Another spike in unemployment in Europe: causes
Experts have analyzed the EU economy for the current year. In their opinion, the unemployment rate may spike up to 38% compared to the previous period. This situation is a consequence of a slowdown in the global economy and recovery from the pandemic. About 6.6 million people were unemployed in Europe in the third quarter of 2020; now the number has risen to 13.7 million. At the same time, the government regularly introduces programs to protect people from loss of earnings and keep citizens employed. According to experts, the unemployment rate in France and Italy will reach its peak in 2022. As for Germany and Spain, here since 2020 there are high rates, and they will not grow significantly.
Thanks to the programs introduced by the government, about 25 million people were able to keep their jobs. Over time, however, the problem of finding a job worsens, which can have negative consequences for the economic development of the European Union. In addition, the lack of livelihoods can lead people to protest, shattering fragile stability and leading to unrest and dissatisfaction with political governance.As a result of thepandemic and other trials that have haunted the world for 2 years, Europe’s economy has declined by 6.8%. Activity began to decline in late 2020, and the same trend continued in 2021.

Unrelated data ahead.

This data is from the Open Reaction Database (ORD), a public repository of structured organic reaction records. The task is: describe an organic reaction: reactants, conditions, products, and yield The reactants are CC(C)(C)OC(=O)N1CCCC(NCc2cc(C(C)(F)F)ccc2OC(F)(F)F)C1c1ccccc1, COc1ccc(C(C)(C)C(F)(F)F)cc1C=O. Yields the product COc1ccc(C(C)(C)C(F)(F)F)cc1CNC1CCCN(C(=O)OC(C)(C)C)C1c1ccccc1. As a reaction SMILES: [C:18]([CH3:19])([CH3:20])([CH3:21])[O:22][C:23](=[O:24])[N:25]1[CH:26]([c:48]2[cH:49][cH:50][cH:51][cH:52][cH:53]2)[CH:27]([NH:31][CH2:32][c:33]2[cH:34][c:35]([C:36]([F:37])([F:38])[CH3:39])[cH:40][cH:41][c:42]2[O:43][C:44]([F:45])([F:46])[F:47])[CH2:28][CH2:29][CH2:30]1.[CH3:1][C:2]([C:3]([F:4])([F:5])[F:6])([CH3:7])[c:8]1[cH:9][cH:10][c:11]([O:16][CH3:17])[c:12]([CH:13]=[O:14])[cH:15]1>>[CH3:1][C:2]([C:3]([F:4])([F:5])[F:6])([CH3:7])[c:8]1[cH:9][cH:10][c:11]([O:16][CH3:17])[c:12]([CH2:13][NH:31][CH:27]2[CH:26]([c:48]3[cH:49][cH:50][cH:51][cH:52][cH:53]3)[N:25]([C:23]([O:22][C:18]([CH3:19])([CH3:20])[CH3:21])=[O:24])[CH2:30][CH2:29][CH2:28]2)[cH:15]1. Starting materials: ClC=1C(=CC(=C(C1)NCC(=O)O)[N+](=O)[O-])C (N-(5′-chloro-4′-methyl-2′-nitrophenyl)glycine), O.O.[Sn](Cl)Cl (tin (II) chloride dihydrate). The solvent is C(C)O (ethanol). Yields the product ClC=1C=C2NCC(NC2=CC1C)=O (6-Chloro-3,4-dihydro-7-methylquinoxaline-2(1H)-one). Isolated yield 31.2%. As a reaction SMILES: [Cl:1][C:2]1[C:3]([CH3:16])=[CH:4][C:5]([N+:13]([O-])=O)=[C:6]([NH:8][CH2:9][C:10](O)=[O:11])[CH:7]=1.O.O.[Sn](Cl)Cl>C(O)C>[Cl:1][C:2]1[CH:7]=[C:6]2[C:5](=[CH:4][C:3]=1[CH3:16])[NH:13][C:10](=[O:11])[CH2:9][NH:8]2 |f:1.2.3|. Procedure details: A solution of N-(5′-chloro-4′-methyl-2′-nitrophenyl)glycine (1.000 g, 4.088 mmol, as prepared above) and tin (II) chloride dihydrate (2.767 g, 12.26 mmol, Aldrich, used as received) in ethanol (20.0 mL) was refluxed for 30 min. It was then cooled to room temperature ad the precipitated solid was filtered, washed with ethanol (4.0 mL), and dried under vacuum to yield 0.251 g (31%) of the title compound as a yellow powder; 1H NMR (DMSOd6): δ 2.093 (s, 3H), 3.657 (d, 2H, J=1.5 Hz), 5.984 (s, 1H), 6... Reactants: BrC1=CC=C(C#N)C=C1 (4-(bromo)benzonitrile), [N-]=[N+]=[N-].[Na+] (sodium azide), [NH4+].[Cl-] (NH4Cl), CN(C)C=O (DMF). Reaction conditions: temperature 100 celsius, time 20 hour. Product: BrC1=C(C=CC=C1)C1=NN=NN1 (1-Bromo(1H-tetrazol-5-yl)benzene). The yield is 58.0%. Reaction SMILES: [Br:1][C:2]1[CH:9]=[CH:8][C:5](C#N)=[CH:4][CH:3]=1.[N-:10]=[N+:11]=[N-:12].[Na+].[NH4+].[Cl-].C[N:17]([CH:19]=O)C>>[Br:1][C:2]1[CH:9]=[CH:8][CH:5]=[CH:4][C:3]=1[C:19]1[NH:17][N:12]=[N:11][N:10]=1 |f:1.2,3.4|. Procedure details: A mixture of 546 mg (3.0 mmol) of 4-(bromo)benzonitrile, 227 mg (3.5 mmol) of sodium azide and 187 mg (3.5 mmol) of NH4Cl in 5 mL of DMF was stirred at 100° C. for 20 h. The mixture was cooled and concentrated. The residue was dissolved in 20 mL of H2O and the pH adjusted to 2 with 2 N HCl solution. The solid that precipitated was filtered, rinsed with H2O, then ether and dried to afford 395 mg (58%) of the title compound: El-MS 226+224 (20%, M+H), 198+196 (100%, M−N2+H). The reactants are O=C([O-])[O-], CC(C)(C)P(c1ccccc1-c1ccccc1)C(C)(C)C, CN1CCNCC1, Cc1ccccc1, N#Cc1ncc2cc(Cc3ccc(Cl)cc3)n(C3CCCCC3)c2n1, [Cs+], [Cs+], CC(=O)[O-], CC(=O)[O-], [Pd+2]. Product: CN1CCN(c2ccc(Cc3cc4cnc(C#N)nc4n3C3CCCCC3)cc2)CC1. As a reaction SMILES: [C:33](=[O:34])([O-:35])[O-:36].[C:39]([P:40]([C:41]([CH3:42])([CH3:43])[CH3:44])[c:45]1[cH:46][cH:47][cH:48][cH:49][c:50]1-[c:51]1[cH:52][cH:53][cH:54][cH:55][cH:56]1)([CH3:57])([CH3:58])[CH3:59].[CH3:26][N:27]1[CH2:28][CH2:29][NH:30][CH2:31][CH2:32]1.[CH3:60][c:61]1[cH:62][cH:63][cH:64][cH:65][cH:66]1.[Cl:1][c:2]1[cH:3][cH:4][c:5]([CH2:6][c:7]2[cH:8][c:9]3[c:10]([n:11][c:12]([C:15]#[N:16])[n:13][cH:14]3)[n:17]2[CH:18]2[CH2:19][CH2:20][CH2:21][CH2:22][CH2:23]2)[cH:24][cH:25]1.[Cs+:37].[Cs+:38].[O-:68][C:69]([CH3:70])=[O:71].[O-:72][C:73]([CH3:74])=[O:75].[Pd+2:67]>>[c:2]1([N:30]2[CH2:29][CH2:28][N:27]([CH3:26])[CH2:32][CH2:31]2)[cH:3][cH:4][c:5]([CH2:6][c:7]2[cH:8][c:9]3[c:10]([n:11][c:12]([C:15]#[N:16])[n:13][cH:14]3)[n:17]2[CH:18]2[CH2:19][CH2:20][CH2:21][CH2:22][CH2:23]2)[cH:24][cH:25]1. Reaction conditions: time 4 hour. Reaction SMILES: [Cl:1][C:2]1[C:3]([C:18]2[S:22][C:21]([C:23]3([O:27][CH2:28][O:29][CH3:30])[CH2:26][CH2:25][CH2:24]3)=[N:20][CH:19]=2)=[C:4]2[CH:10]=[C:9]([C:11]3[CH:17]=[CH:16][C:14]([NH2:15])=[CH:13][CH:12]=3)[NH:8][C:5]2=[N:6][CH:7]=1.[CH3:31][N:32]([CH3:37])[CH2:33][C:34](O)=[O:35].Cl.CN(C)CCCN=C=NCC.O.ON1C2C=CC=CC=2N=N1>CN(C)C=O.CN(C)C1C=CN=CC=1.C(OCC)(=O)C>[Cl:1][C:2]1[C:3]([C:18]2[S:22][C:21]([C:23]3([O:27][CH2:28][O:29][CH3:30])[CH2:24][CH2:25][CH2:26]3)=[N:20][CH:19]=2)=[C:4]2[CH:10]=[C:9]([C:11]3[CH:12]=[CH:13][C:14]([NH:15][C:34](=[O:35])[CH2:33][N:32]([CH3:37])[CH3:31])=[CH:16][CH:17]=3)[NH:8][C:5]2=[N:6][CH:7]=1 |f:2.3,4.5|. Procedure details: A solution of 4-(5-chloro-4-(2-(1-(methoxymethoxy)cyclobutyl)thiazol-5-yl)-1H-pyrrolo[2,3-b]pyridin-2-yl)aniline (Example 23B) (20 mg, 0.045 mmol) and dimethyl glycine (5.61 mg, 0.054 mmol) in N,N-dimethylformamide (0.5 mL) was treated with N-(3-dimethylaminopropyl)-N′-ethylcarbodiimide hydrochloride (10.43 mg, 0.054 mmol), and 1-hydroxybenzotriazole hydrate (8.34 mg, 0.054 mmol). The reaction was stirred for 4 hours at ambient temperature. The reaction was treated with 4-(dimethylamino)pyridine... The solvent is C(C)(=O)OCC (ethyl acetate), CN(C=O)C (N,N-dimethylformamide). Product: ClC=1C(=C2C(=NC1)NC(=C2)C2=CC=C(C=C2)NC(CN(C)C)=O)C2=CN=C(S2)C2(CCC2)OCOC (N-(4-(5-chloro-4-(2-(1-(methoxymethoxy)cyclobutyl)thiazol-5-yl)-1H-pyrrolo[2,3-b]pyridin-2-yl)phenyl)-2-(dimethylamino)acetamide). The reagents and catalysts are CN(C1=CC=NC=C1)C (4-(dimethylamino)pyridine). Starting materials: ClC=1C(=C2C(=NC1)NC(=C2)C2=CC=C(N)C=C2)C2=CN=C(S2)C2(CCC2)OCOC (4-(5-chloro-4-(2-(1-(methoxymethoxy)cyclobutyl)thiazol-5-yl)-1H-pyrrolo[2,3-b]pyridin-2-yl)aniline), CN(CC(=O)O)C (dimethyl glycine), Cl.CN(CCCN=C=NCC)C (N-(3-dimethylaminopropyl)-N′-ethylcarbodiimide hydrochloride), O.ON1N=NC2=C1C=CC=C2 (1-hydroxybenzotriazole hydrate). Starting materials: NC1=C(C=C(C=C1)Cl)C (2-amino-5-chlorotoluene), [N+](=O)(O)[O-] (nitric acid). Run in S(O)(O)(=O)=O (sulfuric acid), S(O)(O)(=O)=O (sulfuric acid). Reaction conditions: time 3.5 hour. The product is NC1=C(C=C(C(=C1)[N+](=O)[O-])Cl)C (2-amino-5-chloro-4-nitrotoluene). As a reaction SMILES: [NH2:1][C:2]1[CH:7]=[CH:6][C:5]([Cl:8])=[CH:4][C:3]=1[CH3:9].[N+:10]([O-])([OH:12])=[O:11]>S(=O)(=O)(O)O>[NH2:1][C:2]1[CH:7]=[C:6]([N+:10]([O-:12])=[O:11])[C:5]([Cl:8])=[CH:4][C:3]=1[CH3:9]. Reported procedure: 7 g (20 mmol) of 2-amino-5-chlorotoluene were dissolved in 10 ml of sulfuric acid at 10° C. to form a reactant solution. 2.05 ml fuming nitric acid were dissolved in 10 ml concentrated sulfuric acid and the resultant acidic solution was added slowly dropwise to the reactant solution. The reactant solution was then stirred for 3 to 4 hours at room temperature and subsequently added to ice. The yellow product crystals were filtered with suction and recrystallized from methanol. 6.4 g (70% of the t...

Germany is considered the largest economy in the region. Here, in May 2020, the unemployment rate reached a record high of the last four years. The number of people who were out of work was 2.8 million, increasing by 238,000 in just one month. Over the next year, another 3 million citizens lost their jobs. More than 7 million people receive subsidies from the authorities, which in one way or another compensate for the lack of permanent income or its reduction. The largest percentage of people who lost their jobs are in the tourism and service industries. As we know, these sectors were hit hardest by the pandemic.
Despite the gradual recovery of markets, the employment process still has a number of difficulties and is progressing very slowly. It is affected by the effects of the pandemic, which have had a delayed effect. Business activity is growing, but companies are still cautious about hiring new employees for fear of new outbreaks.
The German government has allocated an additional 156 billion euros to support the economy and reduce unemployment. This amount was then increased by another 100 billion euros.